Re­mem­ber, Obama had no trouble what­so­ever agree­ing to ex­tend all of the Bush tax cuts in late 2010 for two full years. That was part of an elab­or­ate lame-duck com­prom­ise where many oth­er pri­or­it­ies col­lided (not the least of which was Obama’s push for an ex­ten­sion of job­less be­ne­fits and a brand new, one-year 2 per­cent­age-point cut in the So­cial Se­cur­ity payroll tax). Even so, Obama erased nearly four years of rhet­or­ic op­pos­ing ex­ten­sion of Bush’s tax cuts for the wealthy. One of Obama’s best-re­membered cam­paign prom­ises van­ished in a puff. The ra­tionale was, again, eco­nom­ic. “I’m not will­ing to let our eco­nomy slip back­wards,” Obama said on Dec. 6, 2010, by way of ex­plain­ing his policy cave. “It’s the right thing to do for jobs. It’s the right thing to do for the middle class. It is the right thing to do for busi­ness. And it’s the right thing to do for our eco­nomy.” At the time, the un­em­ploy­ment rate was 9.8 per­cent. The eco­nomy cre­ated 39,000 jobs in Novem­ber 2010, down from 172,000 jobs cre­ated the month be­fore.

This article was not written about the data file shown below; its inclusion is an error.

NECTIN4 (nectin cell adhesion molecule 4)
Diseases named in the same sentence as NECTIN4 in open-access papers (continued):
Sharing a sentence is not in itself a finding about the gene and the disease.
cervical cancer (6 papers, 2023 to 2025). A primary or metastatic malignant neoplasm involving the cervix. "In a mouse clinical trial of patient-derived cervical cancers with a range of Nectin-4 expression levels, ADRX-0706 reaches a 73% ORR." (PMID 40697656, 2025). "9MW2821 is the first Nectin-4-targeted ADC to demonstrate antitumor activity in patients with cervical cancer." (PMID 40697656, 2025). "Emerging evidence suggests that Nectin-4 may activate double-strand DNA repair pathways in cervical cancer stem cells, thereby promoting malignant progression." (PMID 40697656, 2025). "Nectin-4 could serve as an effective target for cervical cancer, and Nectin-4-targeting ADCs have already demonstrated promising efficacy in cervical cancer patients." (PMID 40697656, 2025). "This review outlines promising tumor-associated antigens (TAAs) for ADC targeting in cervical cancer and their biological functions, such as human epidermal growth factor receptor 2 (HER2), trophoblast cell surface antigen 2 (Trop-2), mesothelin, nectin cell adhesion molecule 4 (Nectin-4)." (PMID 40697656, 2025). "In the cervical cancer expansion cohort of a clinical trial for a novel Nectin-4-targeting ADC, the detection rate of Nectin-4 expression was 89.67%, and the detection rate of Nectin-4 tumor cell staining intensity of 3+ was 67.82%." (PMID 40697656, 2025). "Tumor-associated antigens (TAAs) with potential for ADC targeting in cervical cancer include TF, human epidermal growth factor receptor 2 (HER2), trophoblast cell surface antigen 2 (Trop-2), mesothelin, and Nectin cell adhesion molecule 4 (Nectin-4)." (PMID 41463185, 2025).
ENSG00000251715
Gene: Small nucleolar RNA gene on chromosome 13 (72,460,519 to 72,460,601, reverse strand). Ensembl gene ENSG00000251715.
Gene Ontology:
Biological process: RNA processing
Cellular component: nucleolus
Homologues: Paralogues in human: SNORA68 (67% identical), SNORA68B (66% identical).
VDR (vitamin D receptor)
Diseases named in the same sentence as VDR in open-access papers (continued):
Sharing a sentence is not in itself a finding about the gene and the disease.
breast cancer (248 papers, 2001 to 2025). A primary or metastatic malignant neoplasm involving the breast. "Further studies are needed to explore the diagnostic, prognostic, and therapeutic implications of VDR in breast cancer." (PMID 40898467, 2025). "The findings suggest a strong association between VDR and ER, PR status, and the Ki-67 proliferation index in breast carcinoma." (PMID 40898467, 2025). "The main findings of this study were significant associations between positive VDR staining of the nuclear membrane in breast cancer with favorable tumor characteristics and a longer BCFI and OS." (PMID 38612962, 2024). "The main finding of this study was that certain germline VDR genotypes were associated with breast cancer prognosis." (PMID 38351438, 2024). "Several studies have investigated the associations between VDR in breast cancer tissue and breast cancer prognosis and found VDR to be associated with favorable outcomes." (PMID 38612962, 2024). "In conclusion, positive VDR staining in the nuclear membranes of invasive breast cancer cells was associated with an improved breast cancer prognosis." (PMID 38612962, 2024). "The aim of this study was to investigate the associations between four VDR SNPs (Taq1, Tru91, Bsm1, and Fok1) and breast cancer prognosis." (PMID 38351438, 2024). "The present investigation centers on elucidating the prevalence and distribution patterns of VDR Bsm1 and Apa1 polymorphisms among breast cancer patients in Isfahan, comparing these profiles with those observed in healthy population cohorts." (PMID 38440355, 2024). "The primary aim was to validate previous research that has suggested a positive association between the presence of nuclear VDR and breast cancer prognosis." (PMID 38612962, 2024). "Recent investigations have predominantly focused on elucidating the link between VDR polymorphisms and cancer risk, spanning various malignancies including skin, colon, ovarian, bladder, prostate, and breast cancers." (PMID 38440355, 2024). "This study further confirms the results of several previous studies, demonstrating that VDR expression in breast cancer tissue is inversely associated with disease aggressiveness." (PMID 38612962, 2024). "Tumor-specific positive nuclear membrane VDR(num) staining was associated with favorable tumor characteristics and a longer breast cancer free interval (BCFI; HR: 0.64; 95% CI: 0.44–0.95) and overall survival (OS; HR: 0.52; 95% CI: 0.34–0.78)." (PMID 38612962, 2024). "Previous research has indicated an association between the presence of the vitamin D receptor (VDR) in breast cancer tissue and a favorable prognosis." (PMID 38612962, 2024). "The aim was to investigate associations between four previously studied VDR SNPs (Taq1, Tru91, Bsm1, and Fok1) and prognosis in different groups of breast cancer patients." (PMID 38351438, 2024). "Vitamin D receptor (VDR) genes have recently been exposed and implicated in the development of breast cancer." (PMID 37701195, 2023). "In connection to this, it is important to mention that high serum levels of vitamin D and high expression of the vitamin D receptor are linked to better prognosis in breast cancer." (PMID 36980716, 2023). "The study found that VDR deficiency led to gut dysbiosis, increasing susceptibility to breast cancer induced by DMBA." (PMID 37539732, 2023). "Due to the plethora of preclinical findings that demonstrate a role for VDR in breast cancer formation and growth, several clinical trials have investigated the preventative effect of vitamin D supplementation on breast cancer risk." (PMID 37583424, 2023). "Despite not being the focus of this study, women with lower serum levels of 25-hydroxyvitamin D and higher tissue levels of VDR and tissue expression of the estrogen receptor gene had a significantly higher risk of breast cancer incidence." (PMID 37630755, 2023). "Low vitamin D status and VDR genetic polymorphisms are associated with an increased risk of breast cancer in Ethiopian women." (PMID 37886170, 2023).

I don’t re­sur­rect this his­tory to pil­lory Obama or re­kindle Demo­crat­ic (in this case, lib­er­al Demo­crat­ic) griev­ances over his big tax-policy sur­render. The point is we have to start ask­ing ourselves, as a coun­try, what our tax policy is ac­tu­ally cre­at­ing in terms of jobs, growth, and wealth. What have the Bush tax cuts wrought? What has their ex­ten­sion for two years achieved? What about Obama’s tax cuts, cred­its, and sub­sidies, meant to beef up con­sumer spend­ing and soften the in­fla­tion­ary blows of, among oth­er things, col­lege tu­ition and work­er re­train­ing?